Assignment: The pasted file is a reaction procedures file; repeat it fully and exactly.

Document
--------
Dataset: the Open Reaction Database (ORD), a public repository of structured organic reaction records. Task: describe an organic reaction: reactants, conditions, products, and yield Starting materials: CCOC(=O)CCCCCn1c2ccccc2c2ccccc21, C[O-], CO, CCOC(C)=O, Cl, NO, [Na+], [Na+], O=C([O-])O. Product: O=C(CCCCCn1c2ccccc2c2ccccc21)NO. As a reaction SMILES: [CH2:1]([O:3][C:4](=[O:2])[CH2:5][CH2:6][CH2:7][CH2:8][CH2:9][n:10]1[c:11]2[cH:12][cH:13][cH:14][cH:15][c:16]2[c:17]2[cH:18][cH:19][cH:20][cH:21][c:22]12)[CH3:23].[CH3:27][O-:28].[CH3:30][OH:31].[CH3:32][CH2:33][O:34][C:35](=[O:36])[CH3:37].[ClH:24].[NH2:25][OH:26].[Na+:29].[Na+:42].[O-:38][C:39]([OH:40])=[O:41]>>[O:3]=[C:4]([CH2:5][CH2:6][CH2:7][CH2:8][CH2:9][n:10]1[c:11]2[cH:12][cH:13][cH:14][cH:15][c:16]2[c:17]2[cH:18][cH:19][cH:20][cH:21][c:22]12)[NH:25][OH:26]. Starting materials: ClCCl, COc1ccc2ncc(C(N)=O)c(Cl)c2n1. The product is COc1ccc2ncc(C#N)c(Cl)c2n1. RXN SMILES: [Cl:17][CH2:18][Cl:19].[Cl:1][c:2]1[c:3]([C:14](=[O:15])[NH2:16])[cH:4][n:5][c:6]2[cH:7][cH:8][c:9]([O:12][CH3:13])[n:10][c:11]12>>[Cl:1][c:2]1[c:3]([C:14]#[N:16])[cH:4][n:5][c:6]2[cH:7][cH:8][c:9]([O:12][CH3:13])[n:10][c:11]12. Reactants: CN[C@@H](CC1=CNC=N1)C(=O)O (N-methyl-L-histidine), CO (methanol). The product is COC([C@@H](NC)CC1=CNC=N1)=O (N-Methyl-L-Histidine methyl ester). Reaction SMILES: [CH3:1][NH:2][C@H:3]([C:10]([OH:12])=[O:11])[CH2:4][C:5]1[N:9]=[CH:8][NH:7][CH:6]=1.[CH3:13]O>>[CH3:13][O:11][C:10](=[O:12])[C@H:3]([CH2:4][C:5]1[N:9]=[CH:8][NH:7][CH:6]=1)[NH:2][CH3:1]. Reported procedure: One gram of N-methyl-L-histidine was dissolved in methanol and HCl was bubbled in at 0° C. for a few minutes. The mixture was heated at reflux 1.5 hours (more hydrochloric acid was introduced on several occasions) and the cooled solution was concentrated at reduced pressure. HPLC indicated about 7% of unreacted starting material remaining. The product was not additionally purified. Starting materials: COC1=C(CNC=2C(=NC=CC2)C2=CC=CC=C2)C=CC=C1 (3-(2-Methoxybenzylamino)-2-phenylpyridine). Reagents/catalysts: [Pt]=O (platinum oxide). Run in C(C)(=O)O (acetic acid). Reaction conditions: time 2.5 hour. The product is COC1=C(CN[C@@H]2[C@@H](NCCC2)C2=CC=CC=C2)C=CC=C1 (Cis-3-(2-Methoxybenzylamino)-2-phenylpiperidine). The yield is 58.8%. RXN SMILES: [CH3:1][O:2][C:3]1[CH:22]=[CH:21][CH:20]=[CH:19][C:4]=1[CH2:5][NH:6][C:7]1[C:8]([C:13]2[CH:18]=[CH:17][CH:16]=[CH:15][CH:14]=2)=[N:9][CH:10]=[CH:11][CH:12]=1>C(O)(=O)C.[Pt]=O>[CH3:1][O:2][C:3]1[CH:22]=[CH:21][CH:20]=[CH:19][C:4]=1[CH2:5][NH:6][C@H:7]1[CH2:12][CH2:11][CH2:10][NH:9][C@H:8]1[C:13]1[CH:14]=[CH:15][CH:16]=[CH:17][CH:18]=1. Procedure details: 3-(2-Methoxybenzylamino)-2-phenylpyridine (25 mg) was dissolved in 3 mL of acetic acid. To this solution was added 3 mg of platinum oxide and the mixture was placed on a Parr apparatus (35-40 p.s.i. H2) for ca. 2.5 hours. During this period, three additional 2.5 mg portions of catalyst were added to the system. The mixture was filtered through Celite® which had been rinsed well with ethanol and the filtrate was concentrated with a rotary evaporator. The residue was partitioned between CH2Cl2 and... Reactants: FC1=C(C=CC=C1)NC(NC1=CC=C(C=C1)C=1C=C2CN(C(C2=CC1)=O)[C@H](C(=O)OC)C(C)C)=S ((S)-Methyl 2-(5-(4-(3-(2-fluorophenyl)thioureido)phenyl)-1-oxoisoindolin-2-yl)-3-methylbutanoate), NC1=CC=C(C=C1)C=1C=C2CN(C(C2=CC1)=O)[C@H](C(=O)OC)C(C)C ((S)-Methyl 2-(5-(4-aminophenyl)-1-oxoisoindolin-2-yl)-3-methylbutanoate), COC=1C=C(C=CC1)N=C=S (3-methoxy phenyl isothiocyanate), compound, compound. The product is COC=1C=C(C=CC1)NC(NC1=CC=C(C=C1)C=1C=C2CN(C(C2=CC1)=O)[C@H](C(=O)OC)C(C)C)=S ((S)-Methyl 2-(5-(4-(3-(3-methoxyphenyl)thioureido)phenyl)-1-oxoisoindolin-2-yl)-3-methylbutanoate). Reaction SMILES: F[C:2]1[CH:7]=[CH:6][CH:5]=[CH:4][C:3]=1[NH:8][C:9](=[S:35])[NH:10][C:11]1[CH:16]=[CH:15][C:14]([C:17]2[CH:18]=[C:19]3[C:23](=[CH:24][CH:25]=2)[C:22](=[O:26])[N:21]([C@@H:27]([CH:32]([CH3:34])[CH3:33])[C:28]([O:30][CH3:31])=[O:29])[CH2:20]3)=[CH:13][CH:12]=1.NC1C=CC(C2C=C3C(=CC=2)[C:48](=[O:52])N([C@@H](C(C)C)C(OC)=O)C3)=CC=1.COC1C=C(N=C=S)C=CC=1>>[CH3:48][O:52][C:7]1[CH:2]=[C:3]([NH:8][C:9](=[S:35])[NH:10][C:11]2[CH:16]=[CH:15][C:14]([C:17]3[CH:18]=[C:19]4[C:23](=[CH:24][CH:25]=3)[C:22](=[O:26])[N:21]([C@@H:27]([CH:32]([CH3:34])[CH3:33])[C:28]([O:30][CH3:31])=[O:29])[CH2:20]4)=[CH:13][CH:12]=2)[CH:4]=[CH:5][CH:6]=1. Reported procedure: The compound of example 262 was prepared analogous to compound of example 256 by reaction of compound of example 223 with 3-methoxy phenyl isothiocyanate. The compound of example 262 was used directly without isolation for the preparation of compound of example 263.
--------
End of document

Dataset: the Open Reaction Database (ORD), a public repository of structured organic reaction records. Task: describe an organic reaction: reactants, conditions, products, and yield Starting materials: CCOC(=O)CCCCCn1c2ccccc2c2ccccc21, C[O-], CO, CCOC(C)=O, Cl, NO, [Na+], [Na+], O=C([O-])O. Product: O=C(CCCCCn1c2ccccc2c2ccccc21)NO. As a reaction SMILES: [CH2:1]([O:3][C:4](=[O:2])[CH2:5][CH2:6][CH2:7][CH2:8][CH2:9][n:10]1[c:11]2[cH:12][cH:13][cH:14][cH:15][c:16]2[c:17]2[cH:18][cH:19][cH:20][cH:21][c:22]12)[CH3:23].[CH3:27][O-:28].[CH3:30][OH:31].[CH3:32][CH2:33][O:34][C:35](=[O:36])[CH3:37].[ClH:24].[NH2:25][OH:26].[Na+:29].[Na+:42].[O-:38][C:39]([OH:40])=[O:41]>>[O:3]=[C:4]([CH2:5][CH2:6][CH2:7][CH2:8][CH2:9][n:10]1[c:11]2[cH:12][cH:13][cH:14][cH:15][c:16]2[c:17]2[cH:18][cH:19][cH:20][cH:21][c:22]12)[NH:25][OH:26]. Starting materials: ClCCl, COc1ccc2ncc(C(N)=O)c(Cl)c2n1. The product is COc1ccc2ncc(C#N)c(Cl)c2n1. RXN SMILES: [Cl:17][CH2:18][Cl:19].[Cl:1][c:2]1[c:3]([C:14](=[O:15])[NH2:16])[cH:4][n:5][c:6]2[cH:7][cH:8][c:9]([O:12][CH3:13])[n:10][c:11]12>>[Cl:1][c:2]1[c:3]([C:14]#[N:16])[cH:4][n:5][c:6]2[cH:7][cH:8][c:9]([O:12][CH3:13])[n:10][c:11]12. Reactants: CN[C@@H](CC1=CNC=N1)C(=O)O (N-methyl-L-histidine), CO (methanol). The product is COC([C@@H](NC)CC1=CNC=N1)=O (N-Methyl-L-Histidine methyl ester). Reaction SMILES: [CH3:1][NH:2][C@H:3]([C:10]([OH:12])=[O:11])[CH2:4][C:5]1[N:9]=[CH:8][NH:7][CH:6]=1.[CH3:13]O>>[CH3:13][O:11][C:10](=[O:12])[C@H:3]([CH2:4][C:5]1[N:9]=[CH:8][NH:7][CH:6]=1)[NH:2][CH3:1]. Reported procedure: One gram of N-methyl-L-histidine was dissolved in methanol and HCl was bubbled in at 0° C. for a few minutes. The mixture was heated at reflux 1.5 hours (more hydrochloric acid was introduced on several occasions) and the cooled solution was concentrated at reduced pressure. HPLC indicated about 7% of unreacted starting material remaining. The product was not additionally purified. Starting materials: COC1=C(CNC=2C(=NC=CC2)C2=CC=CC=C2)C=CC=C1 (3-(2-Methoxybenzylamino)-2-phenylpyridine). Reagents/catalysts: [Pt]=O (platinum oxide). Run in C(C)(=O)O (acetic acid). Reaction conditions: time 2.5 hour. The product is COC1=C(CN[C@@H]2[C@@H](NCCC2)C2=CC=CC=C2)C=CC=C1 (Cis-3-(2-Methoxybenzylamino)-2-phenylpiperidine). The yield is 58.8%. RXN SMILES: [CH3:1][O:2][C:3]1[CH:22]=[CH:21][CH:20]=[CH:19][C:4]=1[CH2:5][NH:6][C:7]1[C:8]([C:13]2[CH:18]=[CH:17][CH:16]=[CH:15][CH:14]=2)=[N:9][CH:10]=[CH:11][CH:12]=1>C(O)(=O)C.[Pt]=O>[CH3:1][O:2][C:3]1[CH:22]=[CH:21][CH:20]=[CH:19][C:4]=1[CH2:5][NH:6][C@H:7]1[CH2:12][CH2:11][CH2:10][NH:9][C@H:8]1[C:13]1[CH:14]=[CH:15][CH:16]=[CH:17][CH:18]=1. Procedure details: 3-(2-Methoxybenzylamino)-2-phenylpyridine (25 mg) was dissolved in 3 mL of acetic acid. To this solution was added 3 mg of platinum oxide and the mixture was placed on a Parr apparatus (35-40 p.s.i. H2) for ca. 2.5 hours. During this period, three additional 2.5 mg portions of catalyst were added to the system. The mixture was filtered through Celite® which had been rinsed well with ethanol and the filtrate was concentrated with a rotary evaporator. The residue was partitioned between CH2Cl2 and... Reactants: FC1=C(C=CC=C1)NC(NC1=CC=C(C=C1)C=1C=C2CN(C(C2=CC1)=O)[C@H](C(=O)OC)C(C)C)=S ((S)-Methyl 2-(5-(4-(3-(2-fluorophenyl)thioureido)phenyl)-1-oxoisoindolin-2-yl)-3-methylbutanoate), NC1=CC=C(C=C1)C=1C=C2CN(C(C2=CC1)=O)[C@H](C(=O)OC)C(C)C ((S)-Methyl 2-(5-(4-aminophenyl)-1-oxoisoindolin-2-yl)-3-methylbutanoate), COC=1C=C(C=CC1)N=C=S (3-methoxy phenyl isothiocyanate), compound, compound. The product is COC=1C=C(C=CC1)NC(NC1=CC=C(C=C1)C=1C=C2CN(C(C2=CC1)=O)[C@H](C(=O)OC)C(C)C)=S ((S)-Methyl 2-(5-(4-(3-(3-methoxyphenyl)thioureido)phenyl)-1-oxoisoindolin-2-yl)-3-methylbutanoate). Reaction SMILES: F[C:2]1[CH:7]=[CH:6][CH:5]=[CH:4][C:3]=1[NH:8][C:9](=[S:35])[NH:10][C:11]1[CH:16]=[CH:15][C:14]([C:17]2[CH:18]=[C:19]3[C:23](=[CH:24][CH:25]=2)[C:22](=[O:26])[N:21]([C@@H:27]([CH:32]([CH3:34])[CH3:33])[C:28]([O:30][CH3:31])=[O:29])[CH2:20]3)=[CH:13][CH:12]=1.NC1C=CC(C2C=C3C(=CC=2)[C:48](=[O:52])N([C@@H](C(C)C)C(OC)=O)C3)=CC=1.COC1C=C(N=C=S)C=CC=1>>[CH3:48][O:52][C:7]1[CH:2]=[C:3]([NH:8][C:9](=[S:35])[NH:10][C:11]2[CH:16]=[CH:15][C:14]([C:17]3[CH:18]=[C:19]4[C:23](=[CH:24][CH:25]=3)[C:22](=[O:26])[N:21]([C@@H:27]([CH:32]([CH3:34])[CH3:33])[C:28]([O:30][CH3:31])=[O:29])[CH2:20]4)=[CH:13][CH:12]=2)[CH:4]=[CH:5][CH:6]=1. Reported procedure: The compound of example 262 was prepared analogous to compound of example 256 by reaction of compound of example 223 with 3-methoxy phenyl isothiocyanate. The compound of example 262 was used directly without isolation for the preparation of compound of example 263.